- If there is a widget, while I’m sure that many will love the blue WordPress-based color scheme, many will want to key their colors off of their theme as a customizable widget option.
- Given the infrastructure for creating a lot of the above functionality, one could go a half step further and create an “On this Day” feature similar to that of Facebook, Timehop, and many others which allow one to create archive page views for what happened on this same day a year ago, two years ago, three, four, etc. This could be wonderfully useful for a wide variety of sites to look back at birthdays, anniversaries, and red letter dates as well as the average Tuesday. To my knowledge there is only one old plugin that I was able to find after some serious search that has somewhat similar functionality: Room 34 presents On This Day. There is also some similar functionality like this recently built into the Post Kinds Plugin which creates archive views for several date-based permalinks. This would be all the better if there is a better API for such an endpoint so that it could be tied into third party platforms like Timehop which are overly focused on social sites like Facebook, Twitter, Google, etc., but which could include WordPress-based websites.
Also as I post this, and as I’m thinking the functionality is relatively new, I notice that my JetPack enabled .org site only has Posting Activity that goes back to mid-October 2018 (despite the fact that it should go back much further), while my wordpress.com site has data that goes far back beyond that date. Is this a potential bug, or could it be the case that my self-hosted site hasn’t been parsed back far enough to cover more time yet? It may also be related to the fact that I’ve recently (this week) disconnected and reconnected JetPack to do some troubleshooting.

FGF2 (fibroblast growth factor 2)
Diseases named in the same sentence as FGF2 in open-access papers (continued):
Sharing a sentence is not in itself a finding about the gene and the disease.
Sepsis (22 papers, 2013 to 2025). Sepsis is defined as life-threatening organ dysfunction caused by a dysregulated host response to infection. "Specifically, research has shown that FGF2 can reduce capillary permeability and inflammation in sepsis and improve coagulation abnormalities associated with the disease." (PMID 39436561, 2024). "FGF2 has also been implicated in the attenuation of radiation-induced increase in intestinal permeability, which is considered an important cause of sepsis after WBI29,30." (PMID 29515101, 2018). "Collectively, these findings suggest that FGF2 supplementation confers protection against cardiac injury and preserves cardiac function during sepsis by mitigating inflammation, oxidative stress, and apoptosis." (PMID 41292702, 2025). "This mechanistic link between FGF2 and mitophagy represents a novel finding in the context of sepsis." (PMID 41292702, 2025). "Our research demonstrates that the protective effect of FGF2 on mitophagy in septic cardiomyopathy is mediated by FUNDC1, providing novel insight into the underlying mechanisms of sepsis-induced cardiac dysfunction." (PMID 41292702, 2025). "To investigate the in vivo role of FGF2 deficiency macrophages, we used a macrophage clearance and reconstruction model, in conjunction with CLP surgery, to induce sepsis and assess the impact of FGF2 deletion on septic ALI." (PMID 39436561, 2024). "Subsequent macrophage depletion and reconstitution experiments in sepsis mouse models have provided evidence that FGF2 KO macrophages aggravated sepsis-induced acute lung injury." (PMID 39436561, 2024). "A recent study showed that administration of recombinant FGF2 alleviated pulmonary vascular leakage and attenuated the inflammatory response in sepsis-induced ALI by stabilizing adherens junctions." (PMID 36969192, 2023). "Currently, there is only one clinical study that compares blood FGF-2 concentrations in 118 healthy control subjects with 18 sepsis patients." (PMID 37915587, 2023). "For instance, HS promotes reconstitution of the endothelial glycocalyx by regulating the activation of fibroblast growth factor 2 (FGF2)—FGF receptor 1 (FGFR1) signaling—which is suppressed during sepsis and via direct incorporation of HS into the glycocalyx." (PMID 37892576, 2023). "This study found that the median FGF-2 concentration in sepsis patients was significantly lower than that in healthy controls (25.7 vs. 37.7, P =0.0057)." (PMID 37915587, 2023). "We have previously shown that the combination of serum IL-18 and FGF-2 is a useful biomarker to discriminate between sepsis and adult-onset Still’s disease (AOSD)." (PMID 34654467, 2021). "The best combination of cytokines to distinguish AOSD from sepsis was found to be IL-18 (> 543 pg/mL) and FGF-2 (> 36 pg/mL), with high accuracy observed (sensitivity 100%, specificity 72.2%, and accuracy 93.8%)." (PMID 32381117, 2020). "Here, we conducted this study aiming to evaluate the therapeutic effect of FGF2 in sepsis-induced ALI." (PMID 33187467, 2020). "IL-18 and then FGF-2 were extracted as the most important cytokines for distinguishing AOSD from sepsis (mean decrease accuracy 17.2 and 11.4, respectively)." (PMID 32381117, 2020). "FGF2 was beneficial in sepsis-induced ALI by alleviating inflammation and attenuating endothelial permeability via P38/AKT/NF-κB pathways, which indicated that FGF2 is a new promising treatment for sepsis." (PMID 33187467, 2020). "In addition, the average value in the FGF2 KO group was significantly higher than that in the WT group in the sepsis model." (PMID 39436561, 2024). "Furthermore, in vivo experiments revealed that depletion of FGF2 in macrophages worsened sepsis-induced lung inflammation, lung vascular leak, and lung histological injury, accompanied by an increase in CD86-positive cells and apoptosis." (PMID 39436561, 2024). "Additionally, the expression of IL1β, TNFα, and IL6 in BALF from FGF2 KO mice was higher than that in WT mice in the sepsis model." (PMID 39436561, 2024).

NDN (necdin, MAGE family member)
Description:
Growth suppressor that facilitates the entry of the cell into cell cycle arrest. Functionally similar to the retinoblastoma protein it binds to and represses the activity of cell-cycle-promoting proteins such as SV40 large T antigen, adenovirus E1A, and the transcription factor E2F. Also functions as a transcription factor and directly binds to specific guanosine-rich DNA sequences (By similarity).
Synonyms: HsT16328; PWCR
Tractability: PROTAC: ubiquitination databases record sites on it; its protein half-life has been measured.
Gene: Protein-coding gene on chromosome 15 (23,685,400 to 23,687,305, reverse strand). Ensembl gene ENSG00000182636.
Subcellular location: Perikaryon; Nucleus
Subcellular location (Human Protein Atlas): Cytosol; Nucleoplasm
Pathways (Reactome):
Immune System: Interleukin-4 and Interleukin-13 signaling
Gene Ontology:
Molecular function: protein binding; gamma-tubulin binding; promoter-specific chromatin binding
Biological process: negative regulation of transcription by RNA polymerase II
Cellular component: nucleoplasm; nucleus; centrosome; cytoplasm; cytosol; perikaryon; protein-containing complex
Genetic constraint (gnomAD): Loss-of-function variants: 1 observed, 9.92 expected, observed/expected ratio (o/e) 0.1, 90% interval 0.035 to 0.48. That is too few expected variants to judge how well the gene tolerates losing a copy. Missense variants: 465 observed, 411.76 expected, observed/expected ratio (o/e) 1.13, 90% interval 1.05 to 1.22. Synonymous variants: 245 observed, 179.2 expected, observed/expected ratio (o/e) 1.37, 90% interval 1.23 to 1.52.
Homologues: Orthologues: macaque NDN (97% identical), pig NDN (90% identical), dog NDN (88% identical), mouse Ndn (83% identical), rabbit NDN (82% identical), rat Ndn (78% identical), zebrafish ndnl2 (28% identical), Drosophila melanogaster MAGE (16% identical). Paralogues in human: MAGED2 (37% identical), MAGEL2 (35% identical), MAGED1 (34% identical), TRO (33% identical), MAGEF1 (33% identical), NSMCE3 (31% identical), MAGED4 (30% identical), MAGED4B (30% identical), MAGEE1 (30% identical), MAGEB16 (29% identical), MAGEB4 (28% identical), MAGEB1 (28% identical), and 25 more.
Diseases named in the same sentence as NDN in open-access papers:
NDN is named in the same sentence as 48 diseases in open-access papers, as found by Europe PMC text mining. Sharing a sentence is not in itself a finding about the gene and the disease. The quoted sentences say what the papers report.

Perhaps this is a native WP.com issue, but I suspect it’s JetPack functionality as it occurs both with a .org connected account as well as an example.wordpress.com domain both of which have a “Powered by JetPack” logo on the bottom of the page.
Steps to reproduce the issue
- Go to https://wordpress.com/stats/day/annualstats/example.com
- Scroll down the page (zoom in if necessary so that the table fills the entire screen; the error isn’t as or won’t be obvious on a new account or if one doesn’t have several years worth of data to view)
What I expected
I expected the entire chart and page to scroll down.
What happened instead
The Year column stayed fixed and the remainder of the chart scrolls down the page instead. Without zooming in/out on the entire page, one can’t visualize the data or have it align properly.
Here’s a shot of the misaligned static year column versus the remainder of the chart which scrolls up/down.